Regarding your confusion with the tf.assign() operator. In TF nothing is executed before you run it inside of the session. So you always have to do something like this: op_name = tf.some_function_that_create_op(params) and then inside of the session you run sess.run(op_name). Using assign as an example you will do something like this:

import tensorflow as tf
x = tf.Variable(0)
y = tf.assign(x, 1)
with tf.Session() as sess:
    sess.run(tf.global_variables_initializer())
    print sess.run(x)
    print sess.run(y)
    print sess.run(x)
3
  • @RobinDinse, it does. In the above example, you get 0,1,1 as your stdout. Jul 3 '18 at 10:50
  • 4
    Note that feeding the value via the feed_dict does not permanently assign that value to the variable, but only for that particular run call. Jul 4 '18 at 16:43
  • @RobinDinse how can I assign that value permanently? If you can, see my question here stackoverflow.com/questions/53141762/…
    – volperossa
    Nov 4 '18 at 17:00
4

Also, it has to be noted that if you're using your_tensor.assign(), then the tf.global_variables_initializer need not be called explicitly since the assign operation does it for you in the background.

Example:

In [212]: w = tf.Variable(12)
In [213]: w_new = w.assign(34)

In [214]: with tf.Session() as sess:
     ...:     sess.run(w_new)
     ...:     print(w_new.eval())

# output
34 

However, this will not initialize all variables, but it will only initialize the variable on which assign was executed on.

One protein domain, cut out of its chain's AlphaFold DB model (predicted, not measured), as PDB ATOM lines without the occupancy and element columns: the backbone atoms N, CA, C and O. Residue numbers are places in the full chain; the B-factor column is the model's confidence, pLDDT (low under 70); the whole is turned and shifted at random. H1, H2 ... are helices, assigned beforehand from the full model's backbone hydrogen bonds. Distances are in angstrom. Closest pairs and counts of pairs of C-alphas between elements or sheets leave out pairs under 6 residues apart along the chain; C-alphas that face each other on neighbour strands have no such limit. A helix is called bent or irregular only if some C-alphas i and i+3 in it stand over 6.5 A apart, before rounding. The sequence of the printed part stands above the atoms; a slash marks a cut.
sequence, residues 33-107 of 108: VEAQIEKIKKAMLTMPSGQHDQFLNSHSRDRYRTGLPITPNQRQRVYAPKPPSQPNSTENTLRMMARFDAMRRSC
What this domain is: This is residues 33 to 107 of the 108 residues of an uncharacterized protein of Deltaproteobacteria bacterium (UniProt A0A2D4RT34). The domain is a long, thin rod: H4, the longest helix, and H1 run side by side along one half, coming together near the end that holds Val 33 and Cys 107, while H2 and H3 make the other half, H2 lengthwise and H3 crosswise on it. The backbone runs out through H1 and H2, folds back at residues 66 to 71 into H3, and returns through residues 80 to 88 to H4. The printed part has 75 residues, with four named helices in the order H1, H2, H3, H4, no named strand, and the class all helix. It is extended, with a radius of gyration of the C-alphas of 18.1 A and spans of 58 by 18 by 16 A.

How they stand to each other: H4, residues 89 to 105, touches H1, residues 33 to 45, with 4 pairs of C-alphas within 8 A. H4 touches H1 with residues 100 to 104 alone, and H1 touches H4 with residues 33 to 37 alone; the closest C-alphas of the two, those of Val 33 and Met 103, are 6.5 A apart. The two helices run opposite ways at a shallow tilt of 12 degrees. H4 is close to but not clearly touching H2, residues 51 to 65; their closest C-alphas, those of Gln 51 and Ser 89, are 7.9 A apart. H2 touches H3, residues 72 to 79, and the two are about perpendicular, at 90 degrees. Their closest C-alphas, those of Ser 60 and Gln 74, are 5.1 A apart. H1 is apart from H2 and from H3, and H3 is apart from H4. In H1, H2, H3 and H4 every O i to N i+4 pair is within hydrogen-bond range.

1

I answered a similar question here. I looked in a lot of places that always created the same problem. Basically, I did not want to assign a value to the weights, but simply change the weights. The short version of the above answer is:

tf.keras.backend.set_value(tf_var, numpy_weights)

0

Here is the complete working example:

import numpy as np
import tensorflow as tf

w= tf.Variable(0, dtype=tf.float32) #good practice to set the type of the variable
cost = 10 + 5*w + w*w
train = tf.train.GradientDescentOptimizer(0.01).minimize(cost)

init = tf.global_variables_initializer()
session = tf.Session()
session.run(init)

print(session.run(w))

session.run(train)
print(session.run(w)) # runs one step of gradient descent

for i in range(10000):
  session.run(train)

print(session.run(w))

Note the output will be:

0.0
-0.049999997
-2.499994

This means at the very start the Variable was 0, as defined, then after just one step of gradient decent the variable was -0.049999997, and after 10.000 more steps we are reaching -2.499994 (based on our cost function).

Note: You originally used the Interactive session. Interactive session is useful when multiple different sessions needed to be run in the same script. However, I used the non interactive session for simplicity.

0

Use Tensorflow eager execution mode which is latest.

import tensorflow as tf
tf.enable_eager_execution()
my_int_variable = tf.get_variable("my_int_variable", [1, 2, 3])
print(my_int_variable)
-1

So i had a adifferent case where i needed to assign values before running a session, So this was the easiest way to do that:

other_variable = tf.get_variable("other_variable", dtype=tf.int32,
  initializer=tf.constant([23, 42]))

here i'm creating a variable as well as assigning it values at the same time

-10

There is an easier approach:

x = tf.Variable(0)
x = x + 1
print x.eval()
1
  • 3
    the o.p. was examining the usage of tf.assign, not addition.
    – vega
    Mar 26 '17 at 13:57